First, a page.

Drug-drug interactions (DDIs) are still an important contributor to ineffective treatment or deleterious side effects. Therefore, assessing the prevalence and clinical relevance of frequently observed potential DDIs is an important step towards improving medication safety. We firstly explored the frequency of potentially interacting substrate and inhibitor of three main drug-metabolizing enzymes (CYP2D6, CYP2C19, CYP2C19) co-prescriptions in the Dutch population. We found that CYP2D6/2C19/2C9-mediated potential DDIs were frequent (1 to 2 per 100 users) despite the use of the DDI alerting systems. We then estimated the burden and impact of one of the most frequently combined interacting drugs, metoprolol (a CYP2D6 substrate) and paroxetine/fluoxetine (a CYP2D6 inhibitor), among a high-risk population of older persons. We observed that the burden of metoprolol-paroxetine/fluoxetine combinations is high among older Dutch inhabitants. After systematically reviewing all studies related to the clinical relevance of the interactions, we found conflicting findings but most studies concluded that the DDIs can lead to adverse clinical consequences. Furthermore, we investigated the influence of genetic polymorphism in the severity of DDIs. We presented that the severity of DDIs depends on the metabolic activity of drug-metabolizing enzymes. Even more, if a genetic polymorphism and an effector drug co-occur this may result in a complex drug-drug-gene interaction (DDGI) responsible for greater inter-individual variability in the magnitude of interaction than a DDI. Hence, the management of drug interactions in clinical practice should consider the genetic background of the patients to produce a more appropriate and personalized management of drug interaction.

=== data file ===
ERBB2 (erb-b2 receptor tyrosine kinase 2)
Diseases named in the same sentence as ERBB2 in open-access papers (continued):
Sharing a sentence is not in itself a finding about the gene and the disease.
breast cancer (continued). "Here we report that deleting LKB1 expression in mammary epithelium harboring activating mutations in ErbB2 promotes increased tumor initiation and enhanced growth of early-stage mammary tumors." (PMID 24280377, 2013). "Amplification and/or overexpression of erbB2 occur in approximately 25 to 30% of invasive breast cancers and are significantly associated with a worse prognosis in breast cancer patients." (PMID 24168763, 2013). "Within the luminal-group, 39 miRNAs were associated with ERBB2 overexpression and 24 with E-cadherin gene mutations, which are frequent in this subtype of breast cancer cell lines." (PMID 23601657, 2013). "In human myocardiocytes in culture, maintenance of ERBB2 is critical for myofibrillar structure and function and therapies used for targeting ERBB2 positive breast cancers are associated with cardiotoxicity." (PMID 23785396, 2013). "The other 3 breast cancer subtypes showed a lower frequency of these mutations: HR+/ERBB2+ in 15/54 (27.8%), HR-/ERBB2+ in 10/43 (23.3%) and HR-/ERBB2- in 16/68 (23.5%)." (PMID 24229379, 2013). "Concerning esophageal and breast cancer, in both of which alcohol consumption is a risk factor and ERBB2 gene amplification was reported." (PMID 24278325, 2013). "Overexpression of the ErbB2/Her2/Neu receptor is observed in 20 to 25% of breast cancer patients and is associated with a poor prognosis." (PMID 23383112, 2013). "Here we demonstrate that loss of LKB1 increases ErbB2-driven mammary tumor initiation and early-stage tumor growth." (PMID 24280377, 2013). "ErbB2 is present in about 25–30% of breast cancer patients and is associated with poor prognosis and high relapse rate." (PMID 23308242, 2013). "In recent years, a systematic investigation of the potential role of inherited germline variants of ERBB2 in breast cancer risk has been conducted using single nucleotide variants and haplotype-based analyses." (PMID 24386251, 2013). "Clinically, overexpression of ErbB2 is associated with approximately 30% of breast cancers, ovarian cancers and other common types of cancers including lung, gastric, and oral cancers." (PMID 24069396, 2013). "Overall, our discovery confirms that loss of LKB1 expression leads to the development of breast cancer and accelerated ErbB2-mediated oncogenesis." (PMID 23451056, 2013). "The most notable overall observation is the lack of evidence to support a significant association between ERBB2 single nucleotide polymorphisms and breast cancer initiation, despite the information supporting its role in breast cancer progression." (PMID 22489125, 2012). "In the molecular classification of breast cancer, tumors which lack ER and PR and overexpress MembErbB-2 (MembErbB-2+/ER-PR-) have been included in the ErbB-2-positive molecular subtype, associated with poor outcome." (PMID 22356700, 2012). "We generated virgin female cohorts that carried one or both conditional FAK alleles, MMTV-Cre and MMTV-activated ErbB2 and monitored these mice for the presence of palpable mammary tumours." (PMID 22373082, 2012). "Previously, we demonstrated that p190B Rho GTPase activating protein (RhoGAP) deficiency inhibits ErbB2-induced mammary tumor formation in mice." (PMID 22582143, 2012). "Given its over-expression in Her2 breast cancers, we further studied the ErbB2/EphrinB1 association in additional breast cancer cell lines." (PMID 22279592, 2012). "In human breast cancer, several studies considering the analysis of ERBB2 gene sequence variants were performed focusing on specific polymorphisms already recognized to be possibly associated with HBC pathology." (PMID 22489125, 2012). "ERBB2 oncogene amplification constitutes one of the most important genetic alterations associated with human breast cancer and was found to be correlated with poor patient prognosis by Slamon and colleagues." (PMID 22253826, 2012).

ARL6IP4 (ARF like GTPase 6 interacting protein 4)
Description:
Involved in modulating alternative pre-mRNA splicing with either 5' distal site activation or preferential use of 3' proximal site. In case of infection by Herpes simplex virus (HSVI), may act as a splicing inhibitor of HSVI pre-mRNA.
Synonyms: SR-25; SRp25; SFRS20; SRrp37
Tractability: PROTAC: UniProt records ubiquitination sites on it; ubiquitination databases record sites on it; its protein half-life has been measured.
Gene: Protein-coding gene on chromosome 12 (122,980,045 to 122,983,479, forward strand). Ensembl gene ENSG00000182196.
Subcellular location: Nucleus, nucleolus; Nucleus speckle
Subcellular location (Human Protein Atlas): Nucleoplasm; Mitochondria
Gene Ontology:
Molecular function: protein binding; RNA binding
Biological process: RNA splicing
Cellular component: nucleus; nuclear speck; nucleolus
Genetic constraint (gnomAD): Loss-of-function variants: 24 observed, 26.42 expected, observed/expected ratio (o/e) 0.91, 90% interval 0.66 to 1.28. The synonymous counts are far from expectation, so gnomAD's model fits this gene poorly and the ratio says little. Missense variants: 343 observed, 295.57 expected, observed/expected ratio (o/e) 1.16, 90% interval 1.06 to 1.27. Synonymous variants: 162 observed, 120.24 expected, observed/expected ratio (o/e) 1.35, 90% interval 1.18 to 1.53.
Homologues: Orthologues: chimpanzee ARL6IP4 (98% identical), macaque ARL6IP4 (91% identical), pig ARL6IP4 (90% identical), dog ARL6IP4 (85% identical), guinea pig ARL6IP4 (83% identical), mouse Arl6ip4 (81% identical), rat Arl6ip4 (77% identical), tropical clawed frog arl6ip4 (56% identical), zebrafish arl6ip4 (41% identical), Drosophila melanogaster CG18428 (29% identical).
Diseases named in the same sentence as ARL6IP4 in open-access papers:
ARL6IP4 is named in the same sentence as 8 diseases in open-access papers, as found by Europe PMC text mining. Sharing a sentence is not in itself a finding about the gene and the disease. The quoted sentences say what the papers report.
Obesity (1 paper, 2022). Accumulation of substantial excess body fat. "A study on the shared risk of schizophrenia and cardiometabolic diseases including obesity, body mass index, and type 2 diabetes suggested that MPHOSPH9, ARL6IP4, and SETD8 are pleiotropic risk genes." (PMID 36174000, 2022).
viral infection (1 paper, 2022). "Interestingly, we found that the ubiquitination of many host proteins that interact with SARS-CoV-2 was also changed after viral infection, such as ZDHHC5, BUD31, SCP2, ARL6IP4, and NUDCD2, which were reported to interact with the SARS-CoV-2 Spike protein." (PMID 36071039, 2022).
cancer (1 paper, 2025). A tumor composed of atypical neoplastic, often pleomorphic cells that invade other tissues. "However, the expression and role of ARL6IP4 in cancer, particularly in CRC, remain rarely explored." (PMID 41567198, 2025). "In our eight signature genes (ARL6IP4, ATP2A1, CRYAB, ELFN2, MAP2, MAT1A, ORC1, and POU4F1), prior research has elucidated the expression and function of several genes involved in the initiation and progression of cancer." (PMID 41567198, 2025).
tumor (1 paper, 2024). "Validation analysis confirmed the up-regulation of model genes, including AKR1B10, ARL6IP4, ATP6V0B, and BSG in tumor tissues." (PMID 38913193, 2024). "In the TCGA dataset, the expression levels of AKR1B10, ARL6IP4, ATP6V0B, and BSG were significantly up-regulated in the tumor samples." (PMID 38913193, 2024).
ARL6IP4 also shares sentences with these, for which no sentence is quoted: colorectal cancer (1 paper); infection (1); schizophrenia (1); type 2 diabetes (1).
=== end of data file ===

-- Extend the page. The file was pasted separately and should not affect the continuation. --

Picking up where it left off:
|Qualification||Doctor of Philosophy|
|Place of Publication||[Groningen]|
|Publication status||Published - 2020|